• H. T. Lowe-Porter translated many of Mann's works, including Doctor Faustus, almost contemporaneously with their composition. Mann completed Doctor Faustus in 1947, and in 1948 Alfred A. Knopf published Lowe-Porter's English translation. The translator in her note remarked 'Grievous difficulties do indeed confront anyone essaying the role of copyist to this vast canvas, this cathedral of a book, this woven tapestry of symbolism.' She described her translation as 'a version which cannot lay claim to being beautiful, though in every intent it is deeply faithful.' She employed medieval English vocabulary and phrasing to correspond with those sections of the text in which characters speak in Early New High German.
  • John E. Woods' translation (Knopf, 1997; Vintage, 1999) is in a more modern vein, and does not attempt to mirror the original in this way.

See also[edit]


  1. ^ The scene is strongly reminiscent of Ivan Karamazov's breakdown in Dostoevsky's novel The Brothers Karamazov.
  2. ^ The use of 'Du' (for 'You') signified an intimate friendship.
  3. ^ In reality Thomas Mann lived at Palestrina in around 1930 with his brother Heinrich.
  4. ^ 'Figurae' in Latin possibly in the sense of 'vehicles of allusion'; or, of 'Spirits'; or, of 'Depictions' or 'Types'.
  5. ^ Mann, Thomas. Die Entstehung des Doktor Faustus, Roman eines Romanes (S. Fischer Verlag, Frankfurt am Main 1949): as The Story of a Novel: The Genesis of Doctor Faustus, translated by Richard Winston and Clara Winston (Alfred Knopf, New York 1961).
  6. ^ T. Mann, Doctor Faustus, First England Edition (Secker and Warburg, London 1949), Translator's note, p. vi.
  7. ^ rendering '... die Fortentwickelung der Kunst an die Duplicität des Apollonischen und des Dionysischen gebunden ist': Nietzsche, Friedrich. Die Geburt der Tragödie aus dem Geiste der Musik (1871), in Nietzsche's Werke. Taschen-Ausgabe Band I (C.G. Naumann Verlag, Leipzig 1906), p. 51.
  8. ^ Compare the roles of Settembrini and Naphta in Mann's novel The Magic Mountain.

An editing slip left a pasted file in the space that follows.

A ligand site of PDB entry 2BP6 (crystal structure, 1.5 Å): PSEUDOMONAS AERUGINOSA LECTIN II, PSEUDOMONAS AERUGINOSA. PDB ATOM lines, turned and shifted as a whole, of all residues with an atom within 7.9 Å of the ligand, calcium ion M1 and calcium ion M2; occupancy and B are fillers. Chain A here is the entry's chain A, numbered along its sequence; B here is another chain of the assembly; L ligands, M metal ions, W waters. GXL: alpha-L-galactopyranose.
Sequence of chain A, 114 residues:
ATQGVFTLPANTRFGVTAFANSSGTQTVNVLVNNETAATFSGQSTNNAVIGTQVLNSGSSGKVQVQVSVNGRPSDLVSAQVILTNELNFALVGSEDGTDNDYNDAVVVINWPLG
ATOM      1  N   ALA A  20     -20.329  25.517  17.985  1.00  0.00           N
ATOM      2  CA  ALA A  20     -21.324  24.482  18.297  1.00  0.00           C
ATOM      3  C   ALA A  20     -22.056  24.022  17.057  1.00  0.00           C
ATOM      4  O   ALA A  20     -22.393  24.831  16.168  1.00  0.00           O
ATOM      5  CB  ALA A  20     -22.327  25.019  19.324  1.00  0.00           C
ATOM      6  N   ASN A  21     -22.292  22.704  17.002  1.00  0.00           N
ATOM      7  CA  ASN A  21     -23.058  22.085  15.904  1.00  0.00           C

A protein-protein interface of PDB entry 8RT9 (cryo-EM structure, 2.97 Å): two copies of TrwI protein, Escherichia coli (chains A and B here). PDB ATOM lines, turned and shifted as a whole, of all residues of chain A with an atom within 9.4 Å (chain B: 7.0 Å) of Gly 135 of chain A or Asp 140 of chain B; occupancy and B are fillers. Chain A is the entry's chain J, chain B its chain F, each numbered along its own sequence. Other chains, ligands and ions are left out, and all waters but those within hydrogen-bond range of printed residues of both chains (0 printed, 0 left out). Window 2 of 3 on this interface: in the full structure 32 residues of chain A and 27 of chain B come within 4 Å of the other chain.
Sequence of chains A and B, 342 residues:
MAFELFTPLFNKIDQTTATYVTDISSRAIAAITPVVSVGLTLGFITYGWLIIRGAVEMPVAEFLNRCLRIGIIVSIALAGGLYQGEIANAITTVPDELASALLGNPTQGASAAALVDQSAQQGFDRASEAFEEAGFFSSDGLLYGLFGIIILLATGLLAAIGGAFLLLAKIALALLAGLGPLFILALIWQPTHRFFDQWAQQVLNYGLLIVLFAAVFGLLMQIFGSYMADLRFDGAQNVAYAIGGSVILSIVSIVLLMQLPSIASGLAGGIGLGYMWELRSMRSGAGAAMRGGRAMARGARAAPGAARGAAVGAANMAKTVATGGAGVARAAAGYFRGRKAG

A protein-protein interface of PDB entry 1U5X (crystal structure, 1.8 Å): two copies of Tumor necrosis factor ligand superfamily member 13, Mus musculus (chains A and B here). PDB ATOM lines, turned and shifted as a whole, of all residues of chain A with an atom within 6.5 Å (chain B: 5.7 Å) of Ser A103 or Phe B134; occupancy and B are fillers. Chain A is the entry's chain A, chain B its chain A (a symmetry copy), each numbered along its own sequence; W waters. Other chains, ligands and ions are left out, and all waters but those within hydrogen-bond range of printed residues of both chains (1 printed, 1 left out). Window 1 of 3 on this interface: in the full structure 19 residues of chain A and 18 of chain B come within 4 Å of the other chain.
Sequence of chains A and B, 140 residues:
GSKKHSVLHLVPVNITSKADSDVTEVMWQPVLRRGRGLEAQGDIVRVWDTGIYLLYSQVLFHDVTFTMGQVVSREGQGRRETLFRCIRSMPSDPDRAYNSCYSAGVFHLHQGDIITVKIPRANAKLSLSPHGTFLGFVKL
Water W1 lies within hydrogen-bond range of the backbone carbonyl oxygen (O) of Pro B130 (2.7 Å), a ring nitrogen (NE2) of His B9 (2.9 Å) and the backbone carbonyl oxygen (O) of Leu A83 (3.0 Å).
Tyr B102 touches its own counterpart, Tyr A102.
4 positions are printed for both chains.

9. ^ A. Schoenberg, Harmonielehre (first published 1911). 3rd edition (Vienna: Universal Edition 1922). Translation by Roy E. Carter, based on the third edn., as Theory of Harmony (Berkeley, Los Angeles: University of California Press, 1978). ISBN 0-520-04945-4.
  10. ^ Claire Taylor-Jay, The Artist-Operas of Pfitzner, Krenek, and Hindemith: Politics and the Ideology of the Artist, Aldershot: Ashgate, 2004.
  11. ^ D. Fischer-Dieskau, 'Reflections on "Palestrina"', in Insert to Hans Piftzner, Palestrina, Raphael Kubelik (Polydor International, 1973).
  12. ^ H. Wölfflin, Principles of Art History 1915: Ch. 1, 'Architecture.
  13. ^ "Review: Faust". Film Comment. Retrieved 2021-05-07.


  1. Beddow, Michael. Thomas Mann: Doctor Faustus (Cambridge University Press 1994).
  2. Bergsten, Gunilla. Thomas Mann's Doctor Faustus: The Sources and Structure of the Novel translated by Krishna Winston (University of Chicago Press 1969).
  3. Carnegy, Patrick. Faust as Musician: A Study of Thomas Mann's Novel Doctor Faustus (New Directions 1973).
  4. Giordano, Diego. Thomas Mann's Doctor Faustus and the twelve-tone technique. From the Myth to the Alienation, in Calixtilia (n.3), Lampi di Stampa, 2010. ISBN 978-88-488-1150-7.
  5. Mann, Thomas. Doktor Faustus. Das Leben des deutschen Tonsetzers Adrian Leverkühn erzählt von einem Freunde (S. Fischer Verlag, Frankfurt am Main 1947).
  6. Mann, Thomas; translation by Lowe-Porter, H.T. (Helen Tracy). Doctor Faustus: The Life of the German Composer Adrian Leverkühn, as Told by a Friend. Alfred A. Knopf, 1948. ISBN 0-679-60042-6.
  7. Mann, Thomas; translation by Winston, Richard and Clara. The Story of a Novel: The Genesis of Doctor Faustus (New York: Alfred A. Knopf, New York, 1961); also published as The Genesis of a Novel (London: Secker & Warburg, 1961).
  8. Mann, Thomas; translation by Woods, John E. (John Edwin). Doctor Faustus: The Life of the German Composer Adrian Leverkühn, as Told by a Friend. Alfred A. Knopf, 1997. ISBN 0-375-40054-0.
  9. Montiel, Luis (2003). "Más acá del bien en el mal. Topografía de la moral en Nietzsche, Mann y Tournier" (PDF). Archived from the original (PDF) on 2017-03-29. Retrieved 2014-03-18.
  10. Reed, T. J. (Terence James). Thomas Mann: The Uses of Tradition. Oxford University Press, 1974. ISBN 0-19-815742-8 (cased). ISBN 0-19-815747-9 (paperback).